UWB Hits High Speeds
November 22, 2004
Chipmaker Alereon has completed over-the-air demonstrations in their system lab with speeds they say are 2.5x other ultrawideband solutions.
Last week, Alereon announced that it had completed over-the-air demonstrations of ultrawideband technology in their system lab, in compliance with Multi-Band OFDM Alliance specifications, at speeds of 480 Mbps and 320 Mbps.
"We believe this significant accomplishment gives our customers a two and a half times speed advantage over other solutions," says company CEO Eric Broockman.
Broockman says the purpose of the announcement was to highlight the fact that Alereon has achieved speeds far beyond the minimums required for UWB. "In the IEEE standards activity, the minimum requirement for the personal area network is 100 Mbps, with a 'desirable' of getting to 200, and an extension to 480—and the MBOA SIG proposal has data rates from 55 to 200 which are mandatory, and then optional rates above 200 Mbps," he says. "So for our first chipset that we're demonstrating now, we actually implemented not only the mandatory rates but all the higher data rates as well."Kurt Scherf, Vice President and Principal Analyst at the research firm Parks Associates, says it's "exciting to see that immediately on the heels of the initial release of the MBOA-SIG ultrawideband specification we already have an over-the-air demonstration that meets the full 480 Mbps bandwidth."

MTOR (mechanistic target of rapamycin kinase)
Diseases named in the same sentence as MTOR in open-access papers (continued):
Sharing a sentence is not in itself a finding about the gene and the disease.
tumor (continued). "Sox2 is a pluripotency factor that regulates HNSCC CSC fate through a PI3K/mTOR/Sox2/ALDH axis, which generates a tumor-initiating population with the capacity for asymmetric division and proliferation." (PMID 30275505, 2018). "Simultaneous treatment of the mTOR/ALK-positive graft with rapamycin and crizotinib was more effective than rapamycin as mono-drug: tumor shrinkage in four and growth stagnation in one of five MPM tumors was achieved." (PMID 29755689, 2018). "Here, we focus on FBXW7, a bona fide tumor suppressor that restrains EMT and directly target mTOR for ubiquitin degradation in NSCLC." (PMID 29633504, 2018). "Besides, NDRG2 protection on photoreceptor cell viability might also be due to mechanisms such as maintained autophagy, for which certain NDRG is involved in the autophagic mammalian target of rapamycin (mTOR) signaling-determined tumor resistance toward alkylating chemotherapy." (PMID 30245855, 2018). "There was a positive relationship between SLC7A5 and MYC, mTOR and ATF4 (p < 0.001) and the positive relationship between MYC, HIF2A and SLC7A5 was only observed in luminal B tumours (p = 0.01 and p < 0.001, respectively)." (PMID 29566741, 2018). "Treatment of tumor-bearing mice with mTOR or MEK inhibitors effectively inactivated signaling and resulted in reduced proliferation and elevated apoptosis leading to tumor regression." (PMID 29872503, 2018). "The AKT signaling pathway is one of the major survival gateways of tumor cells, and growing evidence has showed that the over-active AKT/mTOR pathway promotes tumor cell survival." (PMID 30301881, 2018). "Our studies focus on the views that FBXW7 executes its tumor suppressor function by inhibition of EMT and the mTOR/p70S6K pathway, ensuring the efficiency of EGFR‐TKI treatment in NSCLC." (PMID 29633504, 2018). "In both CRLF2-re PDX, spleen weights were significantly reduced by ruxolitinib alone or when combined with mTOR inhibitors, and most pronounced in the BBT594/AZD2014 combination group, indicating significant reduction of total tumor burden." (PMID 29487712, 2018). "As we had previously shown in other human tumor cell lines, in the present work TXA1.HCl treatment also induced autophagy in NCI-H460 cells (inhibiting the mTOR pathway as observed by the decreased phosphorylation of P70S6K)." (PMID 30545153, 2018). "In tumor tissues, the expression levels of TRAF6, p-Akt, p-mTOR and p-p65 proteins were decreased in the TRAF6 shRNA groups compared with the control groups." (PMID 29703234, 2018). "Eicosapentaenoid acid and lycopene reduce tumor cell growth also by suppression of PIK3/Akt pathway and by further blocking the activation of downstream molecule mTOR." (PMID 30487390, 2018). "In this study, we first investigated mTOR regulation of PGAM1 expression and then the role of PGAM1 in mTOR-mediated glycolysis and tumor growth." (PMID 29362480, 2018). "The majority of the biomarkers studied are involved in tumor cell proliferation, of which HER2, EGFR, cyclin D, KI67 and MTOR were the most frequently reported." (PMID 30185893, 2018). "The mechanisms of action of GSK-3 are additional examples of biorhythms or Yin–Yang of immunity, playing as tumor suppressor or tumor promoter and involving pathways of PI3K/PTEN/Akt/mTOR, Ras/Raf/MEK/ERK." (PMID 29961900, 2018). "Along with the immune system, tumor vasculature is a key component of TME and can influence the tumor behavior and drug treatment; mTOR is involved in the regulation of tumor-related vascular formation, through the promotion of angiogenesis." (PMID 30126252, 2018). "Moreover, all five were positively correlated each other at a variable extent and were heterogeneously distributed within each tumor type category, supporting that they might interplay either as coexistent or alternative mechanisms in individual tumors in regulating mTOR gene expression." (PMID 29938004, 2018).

In addition to the high speeds, Broockman says the demonstration also provides an opportunity to point out the strengths of Multi-Band OFDM over DS-UWB as an ultrawideband standard. With a broader range of members, Broockman says, Multi-Band OFDM offers a more reliable solution. "For any standard to be successful, you need a complete ecosystem," he says. "You need multiple chip suppliers before an OEM is going to be able to feel comfortable using it."
In its announcement, Alereon didn't mention the distances over which the higher speeds can be achieved—Broockman says that's because they're still being determined.
"We're still fully characterizing it in multiple environments," he says. "One environment in our test lab may not represent the average that people might have in a living room, a den, a cubicle setup, etc. We believe that it's going to meet the intent of the MBOA SIG specifications once we've completed all that, but it takes many, many months to do all that characterization."
Regardless of the speeds and distances that ultrawideband can cover, Broockman says he sees the technology being used primarily for cable replacement. "I do anticipate that the effective distance for ultrawideband will get longer through mesh technology, but nonetheless, I continue to see it more as a clever cable replacement than I do a real alternative to wireless LANs," he says. "Your readers who care about Wi-Fi shouldn't be all that worried about ultrawideband replacing it. In fact, ultrawideband will generate more bandwidth [enough to] feed all the Wi-Fi links."